That’s as close to the Pope as I’m going to get this week, and I’m going to need to be OK with that.
This year, family circumstances do not allow me to attend the World Meeting of Families that’s happening right in my backyard. At this stage of my mothering journey, I can go hours at a time without being needed–but it’s those times when I am needed that count, and diabetes being the random disease that it is, I never know when those times will happen. Right now I don’t see my way clear to be more than 20 minutes away.
My cell phone buzzed in my pocket during Mass this morning: it was the school nurse. TheKid’s been battling a stubborn high blood sugar (plus seasonal allergies) all night, and he just wasn’t feeling good at all. So I went over to school to pick him up, and he’s parked on the couch now with a fresh insulin-pump set and a huge water bottle.
That’s my reality right now. I am grateful that TheKid is doing as well as he is. But I can’t let that lull me into a false sense of security, because diabetes is a 24/7 disease.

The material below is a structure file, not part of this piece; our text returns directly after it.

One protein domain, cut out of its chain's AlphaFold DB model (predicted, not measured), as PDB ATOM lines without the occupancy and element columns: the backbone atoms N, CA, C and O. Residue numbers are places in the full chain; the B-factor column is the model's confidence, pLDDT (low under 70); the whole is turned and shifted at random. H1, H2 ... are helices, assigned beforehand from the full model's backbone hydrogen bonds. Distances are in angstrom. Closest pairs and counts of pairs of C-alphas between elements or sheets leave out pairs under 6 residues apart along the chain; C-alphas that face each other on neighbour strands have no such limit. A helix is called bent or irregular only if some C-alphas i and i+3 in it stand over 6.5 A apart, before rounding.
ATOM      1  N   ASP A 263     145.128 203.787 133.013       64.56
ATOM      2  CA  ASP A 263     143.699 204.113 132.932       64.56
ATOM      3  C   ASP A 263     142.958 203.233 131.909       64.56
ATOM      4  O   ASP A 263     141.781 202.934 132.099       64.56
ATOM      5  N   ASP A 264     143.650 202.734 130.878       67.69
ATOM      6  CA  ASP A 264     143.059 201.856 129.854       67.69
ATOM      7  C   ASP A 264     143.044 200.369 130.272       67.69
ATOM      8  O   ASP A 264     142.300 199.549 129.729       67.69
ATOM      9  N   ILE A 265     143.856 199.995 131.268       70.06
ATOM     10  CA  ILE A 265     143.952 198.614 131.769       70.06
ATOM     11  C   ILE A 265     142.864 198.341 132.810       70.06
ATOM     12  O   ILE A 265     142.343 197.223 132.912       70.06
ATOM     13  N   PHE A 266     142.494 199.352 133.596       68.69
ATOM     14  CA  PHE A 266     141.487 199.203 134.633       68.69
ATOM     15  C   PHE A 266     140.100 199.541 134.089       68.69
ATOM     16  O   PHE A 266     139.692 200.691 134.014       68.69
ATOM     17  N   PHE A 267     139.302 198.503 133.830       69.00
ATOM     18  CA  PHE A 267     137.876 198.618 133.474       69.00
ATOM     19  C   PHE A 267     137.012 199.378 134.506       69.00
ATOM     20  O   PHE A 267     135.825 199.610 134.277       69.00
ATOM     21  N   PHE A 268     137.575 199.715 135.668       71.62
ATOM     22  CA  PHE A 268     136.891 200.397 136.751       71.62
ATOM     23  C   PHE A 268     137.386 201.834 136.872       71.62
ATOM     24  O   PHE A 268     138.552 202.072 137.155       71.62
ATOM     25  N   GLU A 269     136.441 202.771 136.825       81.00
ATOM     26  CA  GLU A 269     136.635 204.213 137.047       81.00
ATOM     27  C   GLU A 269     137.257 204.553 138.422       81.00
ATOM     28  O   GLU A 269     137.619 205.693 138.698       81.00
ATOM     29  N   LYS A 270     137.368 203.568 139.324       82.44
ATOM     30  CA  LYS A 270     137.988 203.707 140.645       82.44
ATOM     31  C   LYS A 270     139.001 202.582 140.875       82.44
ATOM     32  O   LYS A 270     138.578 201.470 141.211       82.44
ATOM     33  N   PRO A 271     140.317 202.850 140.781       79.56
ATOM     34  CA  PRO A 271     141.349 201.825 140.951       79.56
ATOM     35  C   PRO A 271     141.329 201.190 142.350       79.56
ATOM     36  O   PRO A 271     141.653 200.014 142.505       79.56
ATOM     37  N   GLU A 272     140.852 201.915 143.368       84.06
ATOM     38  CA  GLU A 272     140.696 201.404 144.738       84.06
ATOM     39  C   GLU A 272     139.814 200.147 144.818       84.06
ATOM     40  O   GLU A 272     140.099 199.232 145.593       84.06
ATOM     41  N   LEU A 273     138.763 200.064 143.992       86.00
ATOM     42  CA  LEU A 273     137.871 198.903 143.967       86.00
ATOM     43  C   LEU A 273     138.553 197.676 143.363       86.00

My first job right now is to be available for my family. I can hobnob another time. And during those times when I’m not needed right this second, I can watch things unfold on TV, on Twitter, on Facebook and on CatholicMom. I can pray for the success of this week’s events and for the safety of all involved. And I can try as hard as I can to be genuinely happy for everyone who is blessed to be able to be there.
At this time of year, if you’ve got the windows open, you’ll be awoken by the birds, who start chirping and chattering around 4:45.
And if you live on my block and you managed to fall back to sleep after the birds woke you up, you’ll hear the rhythmic crash of a Dumpster being emptied into a truck, behind the Target around the corner. At 5:15.
I’ll take the birds, thanks. Even if one of them did poop on a shirt I had hanging on the clothesline yesterday.
Tonight was Middle Sister’s Women’s Rugby team fundraising event. It was a dinner with a basket raffle.
Sounds good so far, right?
Wait for it. Wait for it…
At a bar. In a neighborhood of Philadelphia whose name is pretty much synonymous with “Pub Crawl.”
And it’s St. Patrick’s Day weekend.
When we Googled the venue to get the address (which the team did not provide on the flyer we got in the mail), we were treated to this lovely picture on the bar’s website:
I’m pretty sure that Hubs and I are about 25 years older than this bar’s target demographic.
The Women’s Rugby event was held in the party room, which featured TWO bars, 5 TVs showing college basketball, very loud pop hits music, 3 round tables for 8 and an empty bandstand.
I followed the sign to the restroom and discovered that there was no door for the men’s restroom, which you must pass to get to the women’s restroom.
I didn’t need to see that.